Opinion

Red County Caucus urges voters to look into Question 1 and 2 ballot initiatives

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The Red County Caucus wishes to interject a healthy dose of common sense into the debate concerning the ballot initiatives facing Maine voters this coming November. Both Question 1 and Question 2 have far reaching implications to future welfare of this great state. Voters should take the time to look past the rose colored rhetoric, over-used and tired political jargon. Investigate these questions through the eyes of common sense and the answers become clear.

Question 1: From the onset this initiative has smelled of corruption, and the stench has grown stronger the more we see of it. The very fact that the $5 million in question are controlled by one man shouts of a con. Mainers should see through this miles away and vote this down.

This is why government should not be funding business. This only attracts the most unseemly opportunists who are looking for “easy money.” Men such as this Shawn Scott, with the apt moniker “Shady Shawn,” hope through these referendums to profit off your tax dollars rather than take the hard earned path of the free market.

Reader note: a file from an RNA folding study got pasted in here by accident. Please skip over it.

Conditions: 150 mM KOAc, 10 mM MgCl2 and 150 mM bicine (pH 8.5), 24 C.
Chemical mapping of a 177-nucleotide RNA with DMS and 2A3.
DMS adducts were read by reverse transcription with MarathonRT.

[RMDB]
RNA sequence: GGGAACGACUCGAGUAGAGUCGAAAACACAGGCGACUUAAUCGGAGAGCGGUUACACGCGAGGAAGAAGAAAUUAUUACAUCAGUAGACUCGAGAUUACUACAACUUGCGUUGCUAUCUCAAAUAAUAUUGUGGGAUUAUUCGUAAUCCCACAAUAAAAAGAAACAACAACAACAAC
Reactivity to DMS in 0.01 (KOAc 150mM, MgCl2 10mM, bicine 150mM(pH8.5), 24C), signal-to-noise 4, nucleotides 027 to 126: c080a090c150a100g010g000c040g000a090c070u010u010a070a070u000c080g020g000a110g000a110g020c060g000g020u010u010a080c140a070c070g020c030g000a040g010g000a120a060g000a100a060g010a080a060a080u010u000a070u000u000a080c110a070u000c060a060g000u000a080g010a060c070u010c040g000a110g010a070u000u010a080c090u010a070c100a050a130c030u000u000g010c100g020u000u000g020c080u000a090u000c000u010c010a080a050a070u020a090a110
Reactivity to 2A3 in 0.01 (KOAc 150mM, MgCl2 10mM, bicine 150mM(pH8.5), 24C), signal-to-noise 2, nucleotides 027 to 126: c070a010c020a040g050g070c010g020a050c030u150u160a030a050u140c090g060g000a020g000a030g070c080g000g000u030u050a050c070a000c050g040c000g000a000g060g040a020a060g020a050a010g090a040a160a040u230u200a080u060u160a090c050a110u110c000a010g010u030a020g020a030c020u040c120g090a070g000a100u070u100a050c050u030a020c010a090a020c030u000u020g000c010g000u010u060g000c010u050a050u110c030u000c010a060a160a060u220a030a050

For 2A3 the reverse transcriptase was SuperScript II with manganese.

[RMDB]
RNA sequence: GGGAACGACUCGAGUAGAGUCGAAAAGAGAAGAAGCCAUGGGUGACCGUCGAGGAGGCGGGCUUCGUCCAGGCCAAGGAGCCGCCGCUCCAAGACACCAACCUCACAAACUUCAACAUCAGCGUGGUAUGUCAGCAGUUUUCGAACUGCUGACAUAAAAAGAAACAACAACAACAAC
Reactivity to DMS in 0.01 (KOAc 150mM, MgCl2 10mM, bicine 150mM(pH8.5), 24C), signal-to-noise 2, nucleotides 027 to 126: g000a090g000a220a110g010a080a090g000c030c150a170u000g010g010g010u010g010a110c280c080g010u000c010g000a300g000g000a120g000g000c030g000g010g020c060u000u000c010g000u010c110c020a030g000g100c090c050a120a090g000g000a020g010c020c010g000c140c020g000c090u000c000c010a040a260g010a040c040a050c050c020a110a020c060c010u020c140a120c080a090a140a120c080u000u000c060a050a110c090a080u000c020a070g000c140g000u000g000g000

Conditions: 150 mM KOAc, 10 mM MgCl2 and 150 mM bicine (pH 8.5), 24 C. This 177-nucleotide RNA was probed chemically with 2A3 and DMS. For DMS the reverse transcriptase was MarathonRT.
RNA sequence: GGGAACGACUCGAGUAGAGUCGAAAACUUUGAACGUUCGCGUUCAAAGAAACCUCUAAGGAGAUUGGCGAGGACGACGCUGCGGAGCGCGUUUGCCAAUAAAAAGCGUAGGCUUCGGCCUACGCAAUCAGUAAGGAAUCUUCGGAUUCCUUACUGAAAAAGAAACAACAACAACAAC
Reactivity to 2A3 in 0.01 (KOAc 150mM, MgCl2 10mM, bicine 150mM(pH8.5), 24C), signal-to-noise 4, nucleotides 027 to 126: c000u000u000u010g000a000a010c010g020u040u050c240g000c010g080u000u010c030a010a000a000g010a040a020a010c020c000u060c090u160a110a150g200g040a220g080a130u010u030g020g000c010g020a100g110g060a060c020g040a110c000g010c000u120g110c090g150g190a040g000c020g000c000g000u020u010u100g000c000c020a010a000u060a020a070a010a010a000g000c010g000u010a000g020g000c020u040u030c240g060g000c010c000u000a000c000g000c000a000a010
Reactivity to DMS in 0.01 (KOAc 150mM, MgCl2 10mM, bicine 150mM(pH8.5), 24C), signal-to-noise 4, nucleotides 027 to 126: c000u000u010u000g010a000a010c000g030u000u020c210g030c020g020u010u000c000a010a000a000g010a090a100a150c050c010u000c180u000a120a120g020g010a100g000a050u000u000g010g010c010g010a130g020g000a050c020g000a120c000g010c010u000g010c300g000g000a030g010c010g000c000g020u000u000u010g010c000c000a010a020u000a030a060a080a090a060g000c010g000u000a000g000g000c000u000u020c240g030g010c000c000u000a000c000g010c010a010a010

Question 2: We’ve tried this before. Hospitals were left with a mountain of unpaid balances, $750 million in fact, that left our hospitals over-leveraged and on the brink of insolvency. Extending coverage to able-bodied working adults has failed in the past and if enacted will once again cause hospitals to have to cut back on services, staff and causing another state budget crisis to the tune of $100 million a year. It’s the proverbial “Deja Vu all over again” which will see Maine return to neglecting its elderly and truly needy as funds are redirected into the consuming demands of non-working childless adults.

For emphasis, we have tried this before and it failed. It makes no sense for hospitals to claim to be losing money from Medicaid on one hand and ask for an expansion on the other. We have made positive advances in the effort to rectify the financial crisis in Maine’s healthcare sector. To return to the policies that caused the budget crisis in the first place is the very definition of fiscal insanity.

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